The Friday Five: Music & Culture

With all of us being home during the day, things are moving, but in the evenings, it has been more important to me than ever to have music playing. As music is such an amazing support for the mind and spirit, today’s Friday Five focuses on some great music and music education resources.

  1. Even though live concerts are canceled through May 10, the Saint Paul Chamber Orchestra offers an amazing collection of audio and video concerts and is live streaming some amazing pieces on Fridays and Saturdays through April.
  2. The Metropolitan Opera is streaming a free series of Live in HD presentations of special performances recorded over the past 14 years. A pretty awesome lineup!
  3. The Grammy Museum offers some amazing mini-lessons for a variety of ages, including drawing to music for K-5, music of the American Civil Rights Movement for grades 4-12, electronic music production and more. They are also putting exhibits from their archives on their website each Friday during this COVID closure, and have recordings with musicians and industry professionals posted.
  4. The Minnesota Orchestra has created a “Minnesota Orchestra at Home” with a “Watch, Listen, Learn” focus. From 2- minute classical music breaks and small concerts from musicians in their homes to an animated film for children, “Perfect Square,” there are some great resources here for sure.
  5. Finally, the New York Philharmonic has a fun Kidzone! Online Learning, a launching point from which visitors to virtually go backstage with the orchestra, learn about the instruments, complete virtual puzzles and quizzes, composers, make their own music, connect with recorded Young People’s Concerts, play games, and more. Take time to click around, the concerts and games are engaging. (Note, some but not all of the Kidzone features require Flash.)

Clearly these are only five of the many resources out there supporting music education. Even if your favorite musical organization doesn’t normally have materials on their website, it is worth checking out again as they may be doing some special digital programming during this COVID time.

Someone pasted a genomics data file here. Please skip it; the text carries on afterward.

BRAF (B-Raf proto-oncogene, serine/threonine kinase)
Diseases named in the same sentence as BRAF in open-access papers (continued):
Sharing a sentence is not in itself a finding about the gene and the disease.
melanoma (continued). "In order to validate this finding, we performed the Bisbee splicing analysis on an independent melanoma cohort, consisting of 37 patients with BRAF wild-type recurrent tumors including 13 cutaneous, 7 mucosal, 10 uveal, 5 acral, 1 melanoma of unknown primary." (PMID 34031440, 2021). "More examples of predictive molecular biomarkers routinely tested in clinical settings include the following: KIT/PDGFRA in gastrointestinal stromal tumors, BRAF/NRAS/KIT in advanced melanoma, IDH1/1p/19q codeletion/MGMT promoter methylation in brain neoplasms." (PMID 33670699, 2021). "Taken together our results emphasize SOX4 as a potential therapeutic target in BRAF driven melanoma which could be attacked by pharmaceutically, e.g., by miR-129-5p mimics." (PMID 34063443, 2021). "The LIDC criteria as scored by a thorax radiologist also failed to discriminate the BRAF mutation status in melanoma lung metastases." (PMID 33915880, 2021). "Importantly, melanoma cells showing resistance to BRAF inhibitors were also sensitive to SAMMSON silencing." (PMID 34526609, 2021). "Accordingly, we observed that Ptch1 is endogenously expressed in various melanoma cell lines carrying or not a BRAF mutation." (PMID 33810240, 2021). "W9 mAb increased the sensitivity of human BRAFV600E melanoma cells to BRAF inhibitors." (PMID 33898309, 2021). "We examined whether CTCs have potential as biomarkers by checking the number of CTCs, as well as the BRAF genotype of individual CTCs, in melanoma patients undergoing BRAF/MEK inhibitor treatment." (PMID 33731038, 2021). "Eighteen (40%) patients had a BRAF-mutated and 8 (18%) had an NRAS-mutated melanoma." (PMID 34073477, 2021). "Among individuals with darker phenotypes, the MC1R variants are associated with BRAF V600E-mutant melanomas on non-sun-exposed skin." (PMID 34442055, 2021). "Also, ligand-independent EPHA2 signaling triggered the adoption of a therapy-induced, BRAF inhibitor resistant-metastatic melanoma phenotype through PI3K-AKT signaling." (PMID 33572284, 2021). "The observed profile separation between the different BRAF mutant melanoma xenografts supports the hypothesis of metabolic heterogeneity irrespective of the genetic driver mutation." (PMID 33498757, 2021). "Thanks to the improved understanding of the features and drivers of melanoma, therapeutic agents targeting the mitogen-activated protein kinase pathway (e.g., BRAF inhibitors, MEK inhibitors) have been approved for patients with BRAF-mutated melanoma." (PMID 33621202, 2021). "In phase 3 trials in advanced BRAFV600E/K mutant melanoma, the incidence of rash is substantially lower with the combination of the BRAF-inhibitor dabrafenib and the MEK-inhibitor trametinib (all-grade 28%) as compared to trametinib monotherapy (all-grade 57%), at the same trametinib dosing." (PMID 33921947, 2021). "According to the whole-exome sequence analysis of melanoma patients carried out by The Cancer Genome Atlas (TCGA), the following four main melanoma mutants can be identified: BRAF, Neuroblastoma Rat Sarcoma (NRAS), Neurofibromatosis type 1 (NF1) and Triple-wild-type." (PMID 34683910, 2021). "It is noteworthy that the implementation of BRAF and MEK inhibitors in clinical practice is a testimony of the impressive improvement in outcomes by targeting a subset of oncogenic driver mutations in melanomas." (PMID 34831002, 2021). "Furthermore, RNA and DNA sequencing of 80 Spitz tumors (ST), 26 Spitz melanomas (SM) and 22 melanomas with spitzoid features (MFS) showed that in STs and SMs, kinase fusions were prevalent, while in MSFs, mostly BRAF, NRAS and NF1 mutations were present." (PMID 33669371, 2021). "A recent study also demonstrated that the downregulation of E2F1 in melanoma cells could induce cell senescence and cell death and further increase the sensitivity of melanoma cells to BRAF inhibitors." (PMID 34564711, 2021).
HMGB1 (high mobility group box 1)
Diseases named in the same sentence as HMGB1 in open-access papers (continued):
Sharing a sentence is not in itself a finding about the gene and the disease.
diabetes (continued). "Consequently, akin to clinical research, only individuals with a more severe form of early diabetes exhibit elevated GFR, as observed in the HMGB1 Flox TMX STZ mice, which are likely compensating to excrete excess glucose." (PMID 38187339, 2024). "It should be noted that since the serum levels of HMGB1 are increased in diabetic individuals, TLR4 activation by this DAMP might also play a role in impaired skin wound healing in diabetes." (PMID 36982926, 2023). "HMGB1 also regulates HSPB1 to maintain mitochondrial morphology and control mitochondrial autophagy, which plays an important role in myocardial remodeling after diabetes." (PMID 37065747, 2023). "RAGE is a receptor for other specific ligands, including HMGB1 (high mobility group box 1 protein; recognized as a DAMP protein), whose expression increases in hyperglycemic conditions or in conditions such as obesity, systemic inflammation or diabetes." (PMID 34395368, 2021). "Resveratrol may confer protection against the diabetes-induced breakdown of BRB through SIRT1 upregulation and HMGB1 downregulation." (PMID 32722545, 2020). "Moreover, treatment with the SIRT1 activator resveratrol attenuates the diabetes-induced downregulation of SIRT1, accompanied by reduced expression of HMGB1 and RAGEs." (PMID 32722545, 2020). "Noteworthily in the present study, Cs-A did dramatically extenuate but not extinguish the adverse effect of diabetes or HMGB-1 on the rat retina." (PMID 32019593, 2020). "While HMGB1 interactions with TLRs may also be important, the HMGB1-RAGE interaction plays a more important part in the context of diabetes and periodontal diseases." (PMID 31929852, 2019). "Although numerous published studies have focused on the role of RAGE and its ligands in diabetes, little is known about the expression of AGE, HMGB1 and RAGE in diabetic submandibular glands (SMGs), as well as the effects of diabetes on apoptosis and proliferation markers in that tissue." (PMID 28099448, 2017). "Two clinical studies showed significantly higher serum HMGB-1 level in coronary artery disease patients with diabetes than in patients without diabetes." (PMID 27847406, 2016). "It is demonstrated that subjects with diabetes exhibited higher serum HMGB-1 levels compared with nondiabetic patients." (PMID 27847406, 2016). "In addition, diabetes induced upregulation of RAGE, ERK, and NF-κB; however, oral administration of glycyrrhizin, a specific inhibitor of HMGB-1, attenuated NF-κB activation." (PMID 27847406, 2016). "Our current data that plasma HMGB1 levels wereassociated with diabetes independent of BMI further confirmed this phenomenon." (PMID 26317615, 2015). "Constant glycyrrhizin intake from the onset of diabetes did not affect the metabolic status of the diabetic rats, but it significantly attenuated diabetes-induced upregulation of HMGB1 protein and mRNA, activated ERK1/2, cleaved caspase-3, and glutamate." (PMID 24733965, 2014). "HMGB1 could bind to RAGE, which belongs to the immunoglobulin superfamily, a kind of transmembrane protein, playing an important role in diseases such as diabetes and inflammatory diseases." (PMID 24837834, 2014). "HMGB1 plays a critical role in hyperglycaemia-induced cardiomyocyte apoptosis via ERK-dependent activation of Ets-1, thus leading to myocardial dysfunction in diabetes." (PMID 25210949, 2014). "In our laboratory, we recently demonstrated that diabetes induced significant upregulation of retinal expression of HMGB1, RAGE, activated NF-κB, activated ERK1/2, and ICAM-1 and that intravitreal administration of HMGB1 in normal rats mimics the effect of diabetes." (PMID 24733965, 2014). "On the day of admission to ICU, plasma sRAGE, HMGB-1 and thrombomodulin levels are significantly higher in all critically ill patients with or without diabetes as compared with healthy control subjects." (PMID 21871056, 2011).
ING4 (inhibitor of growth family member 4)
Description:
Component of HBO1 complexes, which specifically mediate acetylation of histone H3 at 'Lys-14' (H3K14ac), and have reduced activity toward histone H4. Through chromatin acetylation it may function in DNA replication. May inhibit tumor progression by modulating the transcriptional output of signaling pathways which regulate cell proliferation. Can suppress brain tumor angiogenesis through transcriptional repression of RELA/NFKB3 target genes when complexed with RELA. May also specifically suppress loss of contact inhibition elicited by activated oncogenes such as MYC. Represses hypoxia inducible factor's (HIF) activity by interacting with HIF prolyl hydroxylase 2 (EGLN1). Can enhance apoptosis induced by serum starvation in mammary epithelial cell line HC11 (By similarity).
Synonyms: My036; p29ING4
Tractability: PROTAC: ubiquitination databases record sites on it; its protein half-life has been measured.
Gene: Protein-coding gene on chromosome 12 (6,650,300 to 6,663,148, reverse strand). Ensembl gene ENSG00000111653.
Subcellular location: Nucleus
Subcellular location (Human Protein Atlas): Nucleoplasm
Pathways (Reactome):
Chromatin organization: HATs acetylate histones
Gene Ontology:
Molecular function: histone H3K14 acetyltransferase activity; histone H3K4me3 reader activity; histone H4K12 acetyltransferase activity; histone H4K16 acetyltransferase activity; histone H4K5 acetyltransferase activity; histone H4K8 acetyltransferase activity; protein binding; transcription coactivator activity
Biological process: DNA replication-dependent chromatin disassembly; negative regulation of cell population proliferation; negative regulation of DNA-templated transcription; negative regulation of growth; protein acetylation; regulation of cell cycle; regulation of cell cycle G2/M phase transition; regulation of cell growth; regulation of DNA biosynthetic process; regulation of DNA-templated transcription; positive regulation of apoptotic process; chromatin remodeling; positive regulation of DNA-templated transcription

Play on!

The Friday Five: Fun & Games!

Maybe it will be a five minute video, five resources, or something else that fits with five, but this week, the Friday Five is back. With the shift for so many to distance learning or physically distancing (hopefully sill finding ways to be social from 6+ feet away), it is important to find ways to still have fun! With that in mind here are five resources focusing on gamification, gaming, and some fun with learning. Cheers to Friday and having some fun!

Jeopardy Labs has been a favorite of mine for a long time. Great for teams as it can keep score, Jeopardy Labs supports synchronous group or solo play and could be fun in a virtual meeting or class.

Wisc-Online’s Game Builder offers 20 different game templates for creators to start from, and their “Arcade” has many games created by the community, organized by subject.

PurposeGames has pre-made games but also has seven different types of games/quizzes users can create (including a favorite of mine, the image quiz!)

If you have a little more time, creating a Digital Breakout can be fun and a good challenge for students, even to solve virtually! The grad students I taught last fall had a blast the night we featured a Digital Breakout during our small group time! BreakoutEDU has a game template to get started, but Tom Mullaney created a great template and a Google Search for “Breakout with Google Sites and Forms” will result in more examples, print instructions, and video tutorials.